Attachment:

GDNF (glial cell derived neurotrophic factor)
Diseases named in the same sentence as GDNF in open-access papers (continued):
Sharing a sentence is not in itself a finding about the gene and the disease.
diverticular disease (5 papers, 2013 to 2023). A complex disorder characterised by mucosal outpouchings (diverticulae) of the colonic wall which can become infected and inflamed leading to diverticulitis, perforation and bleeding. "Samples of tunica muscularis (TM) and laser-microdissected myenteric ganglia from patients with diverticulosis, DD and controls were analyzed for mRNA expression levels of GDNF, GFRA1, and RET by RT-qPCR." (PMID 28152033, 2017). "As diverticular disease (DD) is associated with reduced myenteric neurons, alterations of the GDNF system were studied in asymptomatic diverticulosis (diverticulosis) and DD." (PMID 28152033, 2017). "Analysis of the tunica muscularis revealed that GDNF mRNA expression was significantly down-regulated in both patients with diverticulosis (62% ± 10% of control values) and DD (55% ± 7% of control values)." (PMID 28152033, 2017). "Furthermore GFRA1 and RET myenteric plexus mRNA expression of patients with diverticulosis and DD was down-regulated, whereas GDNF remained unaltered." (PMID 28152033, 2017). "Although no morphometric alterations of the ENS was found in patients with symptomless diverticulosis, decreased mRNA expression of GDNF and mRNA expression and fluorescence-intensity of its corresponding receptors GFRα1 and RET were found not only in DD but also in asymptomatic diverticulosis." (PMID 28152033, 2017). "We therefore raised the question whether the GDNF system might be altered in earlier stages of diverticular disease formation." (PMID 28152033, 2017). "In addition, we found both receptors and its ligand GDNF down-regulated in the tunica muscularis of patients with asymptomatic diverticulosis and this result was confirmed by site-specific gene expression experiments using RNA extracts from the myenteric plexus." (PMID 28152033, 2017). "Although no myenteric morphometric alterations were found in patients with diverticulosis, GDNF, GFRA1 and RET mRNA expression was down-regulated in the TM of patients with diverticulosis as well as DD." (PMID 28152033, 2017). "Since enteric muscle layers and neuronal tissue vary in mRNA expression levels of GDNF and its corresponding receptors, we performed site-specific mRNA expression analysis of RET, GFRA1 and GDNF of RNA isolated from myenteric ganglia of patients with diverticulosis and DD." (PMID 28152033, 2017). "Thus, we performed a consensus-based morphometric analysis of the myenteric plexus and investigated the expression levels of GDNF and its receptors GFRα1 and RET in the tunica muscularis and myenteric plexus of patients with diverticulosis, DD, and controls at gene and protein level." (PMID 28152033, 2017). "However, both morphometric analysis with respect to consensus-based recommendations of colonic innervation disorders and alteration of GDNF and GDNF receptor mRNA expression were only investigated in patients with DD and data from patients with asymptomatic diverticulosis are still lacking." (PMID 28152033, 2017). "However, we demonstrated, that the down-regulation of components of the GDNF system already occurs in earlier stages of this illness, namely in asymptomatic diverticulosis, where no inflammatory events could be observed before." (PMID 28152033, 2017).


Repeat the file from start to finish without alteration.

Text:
GDNF (glial cell derived neurotrophic factor)
Diseases named in the same sentence as GDNF in open-access papers (continued):
Sharing a sentence is not in itself a finding about the gene and the disease.
diverticular disease (5 papers, 2013 to 2023). A complex disorder characterised by mucosal outpouchings (diverticulae) of the colonic wall which can become infected and inflamed leading to diverticulitis, perforation and bleeding. "Samples of tunica muscularis (TM) and laser-microdissected myenteric ganglia from patients with diverticulosis, DD and controls were analyzed for mRNA expression levels of GDNF, GFRA1, and RET by RT-qPCR." (PMID 28152033, 2017). "As diverticular disease (DD) is associated with reduced myenteric neurons, alterations of the GDNF system were studied in asymptomatic diverticulosis (diverticulosis) and DD." (PMID 28152033, 2017). "Analysis of the tunica muscularis revealed that GDNF mRNA expression was significantly down-regulated in both patients with diverticulosis (62% ± 10% of control values) and DD (55% ± 7% of control values)." (PMID 28152033, 2017). "Furthermore GFRA1 and RET myenteric plexus mRNA expression of patients with diverticulosis and DD was down-regulated, whereas GDNF remained unaltered." (PMID 28152033, 2017). "Although no morphometric alterations of the ENS was found in patients with symptomless diverticulosis, decreased mRNA expression of GDNF and mRNA expression and fluorescence-intensity of its corresponding receptors GFRα1 and RET were found not only in DD but also in asymptomatic diverticulosis." (PMID 28152033, 2017). "We therefore raised the question whether the GDNF system might be altered in earlier stages of diverticular disease formation." (PMID 28152033, 2017). "In addition, we found both receptors and its ligand GDNF down-regulated in the tunica muscularis of patients with asymptomatic diverticulosis and this result was confirmed by site-specific gene expression experiments using RNA extracts from the myenteric plexus." (PMID 28152033, 2017). "Although no myenteric morphometric alterations were found in patients with diverticulosis, GDNF, GFRA1 and RET mRNA expression was down-regulated in the TM of patients with diverticulosis as well as DD." (PMID 28152033, 2017). "Since enteric muscle layers and neuronal tissue vary in mRNA expression levels of GDNF and its corresponding receptors, we performed site-specific mRNA expression analysis of RET, GFRA1 and GDNF of RNA isolated from myenteric ganglia of patients with diverticulosis and DD." (PMID 28152033, 2017). "Thus, we performed a consensus-based morphometric analysis of the myenteric plexus and investigated the expression levels of GDNF and its receptors GFRα1 and RET in the tunica muscularis and myenteric plexus of patients with diverticulosis, DD, and controls at gene and protein level." (PMID 28152033, 2017). "However, both morphometric analysis with respect to consensus-based recommendations of colonic innervation disorders and alteration of GDNF and GDNF receptor mRNA expression were only investigated in patients with DD and data from patients with asymptomatic diverticulosis are still lacking." (PMID 28152033, 2017). "However, we demonstrated, that the down-regulation of components of the GDNF system already occurs in earlier stages of this illness, namely in asymptomatic diverticulosis, where no inflammatory events could be observed before." (PMID 28152033, 2017).